2012 is The End! It’s the Beginning! …Or it’s just another year.

Via on Dec 30, 2011

 

It’s 2012. For some, this is a big deal.

A lot of people, from various walks of life, think that something big is about to happen. Last year, a fundamentalist Christian radio personality name Harold Camping got not one, but two, 15 minutes of fame for casting predictions that the world would end in 2011 – and a lot of his followers maxed out their credit cards, sold their life’s possessions, and one woman slit her children’s throats and tried to kill herself in preparation.

And it’s not just certain Christian types who are excited by the close of 2011 and the rise of 2012. Many Americans are suddenly fascinated with an ancient Mayan calendar. It seems that a stone Mayan calendar relic has been determined to stop on Dec. 21-24th, 2012. Some are interpreting this as indicating the end of the world, the end of time, as THE end. (though not everyone, see this companion blog)

It’s a bit odd for these, largely white, modern Americans who have few, if any, rootings to the ancient Mayan peoples or culture to have gravitated to this ancient relic. It’s perhaps even odder for them to embrace part of that ancient religion/culture while seemingly being oblivious or indifferent to that ancient culture’s barbaric practices of human sacrifice. It’s PC to be into the Mayan calendar. It’s not PC to talk about Mayan rituals and practices. Even more ironic is that most of the people who are into the Mayan calendar prophesies tend to be folks who are anti-Christian and who favor the separation of church and state. The ancient Mayans were a strictly theocratic society and rivaled the worst of the medieval theocracies and today’s Islamic states in their harsh enforcement of their moral codes and beliefs.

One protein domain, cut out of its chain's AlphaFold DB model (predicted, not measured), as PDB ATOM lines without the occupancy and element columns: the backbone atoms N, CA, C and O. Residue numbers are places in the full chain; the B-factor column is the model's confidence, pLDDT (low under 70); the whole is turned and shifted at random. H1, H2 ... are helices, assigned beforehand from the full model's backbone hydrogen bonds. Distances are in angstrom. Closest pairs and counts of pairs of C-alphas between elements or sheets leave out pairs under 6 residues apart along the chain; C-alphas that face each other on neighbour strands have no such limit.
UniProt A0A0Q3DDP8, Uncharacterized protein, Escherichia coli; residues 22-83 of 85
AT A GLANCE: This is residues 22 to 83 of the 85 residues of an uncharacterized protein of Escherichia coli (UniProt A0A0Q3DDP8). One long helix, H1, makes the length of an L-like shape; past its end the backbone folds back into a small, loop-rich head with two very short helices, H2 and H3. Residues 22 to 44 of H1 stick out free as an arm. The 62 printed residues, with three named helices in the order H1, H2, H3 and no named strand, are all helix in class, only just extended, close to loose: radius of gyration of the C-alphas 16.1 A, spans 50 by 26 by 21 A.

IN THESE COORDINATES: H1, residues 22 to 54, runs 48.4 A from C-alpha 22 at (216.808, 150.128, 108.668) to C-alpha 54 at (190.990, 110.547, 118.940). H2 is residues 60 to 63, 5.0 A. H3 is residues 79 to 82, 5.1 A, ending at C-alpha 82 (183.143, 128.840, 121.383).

But not everyone who is “into 2012” thinks that it means the end of the world. Some, more New Agey types, believe that many of our world’s recently born children are “more evolved” with heightened gifts and sensitivities. These folks believe that this new “Indigo children” generation will perhaps attain a critical mass in 2012 that will effect a positive shift and transformation of the world for the better. It seems to be a revisiting of the “The Age of Aquarius” motif celebrated by hippies in the 1960’s.

Who knows? Maybe something big will happen in 2012! … but 2012 isn’t this coming year. It already took place 4-6 years ago!

“What?!?”

Strange piece of trivia. Jesus wasn’t born in the year 1 A.D.

A.D. comes from the Latin “Anno Domini” means “the year of our Lord” so when we say 2011 or 2012, whether we know it or not, we’re employing the Christian calendar and we’re saying “the Year of Our Lord 2012.” B.C. comes from the English “Before Christ.”

Wait a minute Roger, did you say that “Jesus wasn’t born in the year 1 A.D.”? If B.C. means before Christ, doesn’t that mean that Jesus was born in 1 A.D.?

Yeah, that’d make sense — if it weren’t for the mistake.

In 525 a monk employed by Pope Gregory committed an epic (pun intended) “FAIL.” When the Western world switched from the Julian calendar to the Gregorian one that we now use, the dating for when Jesus was thought to have been born was inadvertently altered by 4-6 years. That monk,Dionysius Exiguus (the inventor of Annos Domini), forgot to factor in that Jesus was born under the reign of King Herod and Herod is known to have died in what we mistakenly refer to as 4.B.C. If Jesus were born later than 5 B.C., he would have been too young to fit the Gospel of Luke’s report that he began his ministry at about 30 years of age. Since there is no year zero, that means that the third millennium after the birth of Christ probably started in November or December 1996.[1] So, in reality, you need to add 4 –6 years to whatever year it happens to be when you read this this article, i.e., if you read this blog in 2012, it’s actually 2016-18! [[REVISED & CORRECTED. see comment below]]